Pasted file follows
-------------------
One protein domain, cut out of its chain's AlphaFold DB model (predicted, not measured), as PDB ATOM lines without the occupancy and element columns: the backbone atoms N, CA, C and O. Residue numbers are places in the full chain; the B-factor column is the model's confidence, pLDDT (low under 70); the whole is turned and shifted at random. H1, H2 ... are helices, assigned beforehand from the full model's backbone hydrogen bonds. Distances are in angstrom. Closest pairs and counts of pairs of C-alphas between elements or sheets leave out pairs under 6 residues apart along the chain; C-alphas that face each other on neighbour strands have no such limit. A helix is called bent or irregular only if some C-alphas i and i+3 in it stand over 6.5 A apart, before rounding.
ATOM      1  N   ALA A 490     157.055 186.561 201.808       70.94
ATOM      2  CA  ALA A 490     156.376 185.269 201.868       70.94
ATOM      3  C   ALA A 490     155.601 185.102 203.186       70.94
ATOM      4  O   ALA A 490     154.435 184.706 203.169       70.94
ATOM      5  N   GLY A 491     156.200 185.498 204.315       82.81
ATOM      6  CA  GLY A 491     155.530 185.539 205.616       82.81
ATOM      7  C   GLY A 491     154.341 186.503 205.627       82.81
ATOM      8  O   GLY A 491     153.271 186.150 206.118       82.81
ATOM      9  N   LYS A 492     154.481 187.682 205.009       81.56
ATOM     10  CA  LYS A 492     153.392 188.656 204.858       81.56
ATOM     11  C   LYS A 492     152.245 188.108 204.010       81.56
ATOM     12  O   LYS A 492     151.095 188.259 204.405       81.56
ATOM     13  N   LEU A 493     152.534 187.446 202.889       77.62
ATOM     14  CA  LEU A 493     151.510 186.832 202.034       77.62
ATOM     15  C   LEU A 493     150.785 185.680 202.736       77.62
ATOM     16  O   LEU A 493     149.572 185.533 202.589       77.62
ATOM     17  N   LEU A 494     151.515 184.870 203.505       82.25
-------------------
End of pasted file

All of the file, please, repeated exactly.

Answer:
One protein domain, cut out of its chain's AlphaFold DB model (predicted, not measured), as PDB ATOM lines without the occupancy and element columns: the backbone atoms N, CA, C and O. Residue numbers are places in the full chain; the B-factor column is the model's confidence, pLDDT (low under 70); the whole is turned and shifted at random. H1, H2 ... are helices, assigned beforehand from the full model's backbone hydrogen bonds. Distances are in angstrom. Closest pairs and counts of pairs of C-alphas between elements or sheets leave out pairs under 6 residues apart along the chain; C-alphas that face each other on neighbour strands have no such limit. A helix is called bent or irregular only if some C-alphas i and i+3 in it stand over 6.5 A apart, before rounding.
ATOM      1  N   ALA A 490     157.055 186.561 201.808       70.94
ATOM      2  CA  ALA A 490     156.376 185.269 201.868       70.94
ATOM      3  C   ALA A 490     155.601 185.102 203.186       70.94
ATOM      4  O   ALA A 490     154.435 184.706 203.169       70.94
ATOM      5  N   GLY A 491     156.200 185.498 204.315       82.81
ATOM      6  CA  GLY A 491     155.530 185.539 205.616       82.81
ATOM      7  C   GLY A 491     154.341 186.503 205.627       82.81
ATOM      8  O   GLY A 491     153.271 186.150 206.118       82.81
ATOM      9  N   LYS A 492     154.481 187.682 205.009       81.56
ATOM     10  CA  LYS A 492     153.392 188.656 204.858       81.56
ATOM     11  C   LYS A 492     152.245 188.108 204.010       81.56
ATOM     12  O   LYS A 492     151.095 188.259 204.405       81.56
ATOM     13  N   LEU A 493     152.534 187.446 202.889       77.62
ATOM     14  CA  LEU A 493     151.510 186.832 202.034       77.62
ATOM     15  C   LEU A 493     150.785 185.680 202.736       77.62
ATOM     16  O   LEU A 493     149.572 185.533 202.589       77.62
ATOM     17  N   LEU A 494     151.515 184.870 203.505       82.25